Seeking asylum in communist Czechoslovakia

Czechoslovakia played an active part in the Soviet Union’s propaganda war with the United States during the 1950s, a time of edginess and paranoia on both sides. There was no shortage of people trying to flee across the Iron Curtain to the West, but every now and then the flight would be in the other direction, and someone from the West would actively seek asylum in the Communist Bloc. For the communist regimes this was a propaganda opportunity not to be missed.

One such occasion was in November 1954, when the Czechoslovak News Agency called a somewhat unusual press conference in Prague. Awaiting journalists were introduced to an American couple, Herbert and Jacqueline Ward, described as artists who had sought - and been granted - asylum in Czechoslovakia. Then Herbert Ward himself spoke.

“We are the Americans…. I’m Herbert Ward, bass violinist, and my wife Jacqueline, who is a dancer. Until 1950 we have lived mainly in New York, then we moved to Denmark and for the last two years we lived in Vienna. Our purpose in coming to Europe was to complete our education in all fields of music and dance…”

At this point on the recording, Herbert Ward’s voice fades and is voiced over in Czech, as he continues his story. He claims that he and his wife had become suspicious to the US authorities after taking part in a music festival in East Berlin. Then, he says, the FBI began to bully them, trying to force them back to the United States, and confiscating their passports. This was the time of the McCarthyite witch-hunts and, although his faith in communist Czechoslovakia may be naïve, Herbert Ward’s story is not necessarily an exaggeration. At the end of his speech on the recording preserved in the radio archives, his voice again emerges in English:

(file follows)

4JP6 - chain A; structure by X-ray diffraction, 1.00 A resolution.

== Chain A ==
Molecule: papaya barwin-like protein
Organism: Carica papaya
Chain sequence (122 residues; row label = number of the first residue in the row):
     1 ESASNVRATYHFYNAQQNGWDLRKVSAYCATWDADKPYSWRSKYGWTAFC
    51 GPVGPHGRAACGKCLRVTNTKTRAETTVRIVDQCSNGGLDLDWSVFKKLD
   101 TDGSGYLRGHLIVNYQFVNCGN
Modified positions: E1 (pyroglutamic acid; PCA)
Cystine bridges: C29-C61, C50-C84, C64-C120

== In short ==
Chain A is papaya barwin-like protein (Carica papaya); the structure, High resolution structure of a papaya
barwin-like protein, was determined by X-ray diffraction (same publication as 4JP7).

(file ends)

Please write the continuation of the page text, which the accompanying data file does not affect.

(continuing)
“… We feel sure that this press conference will help us not only to make matters clear in our case, but to call attention to the activities of those who restrict the rights of their fellow-citizens and are making dangerous provocations that might lead to a new war.”

Lubomír Dorůžka in 1956,  photo: CTK
Jacqueline Ward also answered questions from journalists, painting a rosy picture of her prospects in her new socialist home.

“Instead of having to look for jobs, the jobs are so plentiful and there are so many opportunities, that we can freely choose the best way in which we want to develop and in which we want to present our own work. For us that is very important – that there is so much culture here.”

The couple was based in Prague’s Hotel Krivaň, where not long afterwards they had a visit from the jazz writer Lubomír Dorůžka and his friend and fellow jazz lover, the novelist Josef Škvorecký. This led to a jazz revue called “Really the Blues” featuring Herbert and Jacqueline with the Czech band “Pražský dixieland”. The couple stayed for several years, and became familiar figures on the Prague classical and jazz music scene. The now legendary rock musician, František Ringo Čech, remembers being “discovered” as a 15-year-old by Herbert Ward, and he recalls that in the early 60s Jacqueline achieved celebrity performing Native American dance to Czech audiences. According to Lubomír Dorůžka the American couple eventually made their way back to America - spending their last years in Hawaii. It is said that one jazz musician there still plays on a Czechoslovak double bass, left to him by Herbert Ward.